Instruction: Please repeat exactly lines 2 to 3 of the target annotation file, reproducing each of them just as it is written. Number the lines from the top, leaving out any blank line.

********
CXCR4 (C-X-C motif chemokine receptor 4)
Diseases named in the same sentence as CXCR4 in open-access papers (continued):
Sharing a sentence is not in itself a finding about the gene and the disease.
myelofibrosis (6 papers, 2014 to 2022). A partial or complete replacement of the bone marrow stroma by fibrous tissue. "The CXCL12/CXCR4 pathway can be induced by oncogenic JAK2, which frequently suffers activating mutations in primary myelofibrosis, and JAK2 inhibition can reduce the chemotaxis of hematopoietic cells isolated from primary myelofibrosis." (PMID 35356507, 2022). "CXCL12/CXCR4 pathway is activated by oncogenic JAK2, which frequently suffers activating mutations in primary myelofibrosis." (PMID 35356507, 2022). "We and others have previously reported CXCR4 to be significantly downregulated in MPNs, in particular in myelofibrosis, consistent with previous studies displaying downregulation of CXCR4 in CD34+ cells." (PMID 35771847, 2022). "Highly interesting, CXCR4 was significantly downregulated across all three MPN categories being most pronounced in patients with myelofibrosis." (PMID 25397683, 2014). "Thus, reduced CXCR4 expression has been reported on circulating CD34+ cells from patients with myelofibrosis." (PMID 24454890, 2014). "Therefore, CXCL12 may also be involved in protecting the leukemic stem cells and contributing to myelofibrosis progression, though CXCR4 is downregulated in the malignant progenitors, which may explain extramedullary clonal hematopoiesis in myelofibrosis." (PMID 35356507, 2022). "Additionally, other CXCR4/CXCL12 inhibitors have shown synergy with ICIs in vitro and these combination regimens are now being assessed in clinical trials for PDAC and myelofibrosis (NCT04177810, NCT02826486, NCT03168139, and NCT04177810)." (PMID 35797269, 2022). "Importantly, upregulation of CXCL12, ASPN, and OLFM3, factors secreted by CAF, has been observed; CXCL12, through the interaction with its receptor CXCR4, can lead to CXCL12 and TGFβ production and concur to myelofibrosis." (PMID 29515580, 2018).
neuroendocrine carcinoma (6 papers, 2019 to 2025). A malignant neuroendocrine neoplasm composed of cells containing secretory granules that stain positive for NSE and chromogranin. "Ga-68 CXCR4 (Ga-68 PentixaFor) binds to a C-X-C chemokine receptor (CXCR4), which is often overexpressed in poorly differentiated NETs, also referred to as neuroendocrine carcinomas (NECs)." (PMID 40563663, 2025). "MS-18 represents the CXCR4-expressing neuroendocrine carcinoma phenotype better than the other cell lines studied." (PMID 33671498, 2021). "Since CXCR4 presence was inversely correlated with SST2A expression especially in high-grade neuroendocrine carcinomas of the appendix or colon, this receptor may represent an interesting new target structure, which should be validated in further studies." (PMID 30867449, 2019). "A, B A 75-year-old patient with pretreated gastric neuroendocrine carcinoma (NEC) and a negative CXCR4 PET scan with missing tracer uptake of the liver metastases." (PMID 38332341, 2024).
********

Diseases named in the same sentence as CXCR4 in open-access papers (continued):
Sharing a sentence is not in itself a finding about the gene and the disease.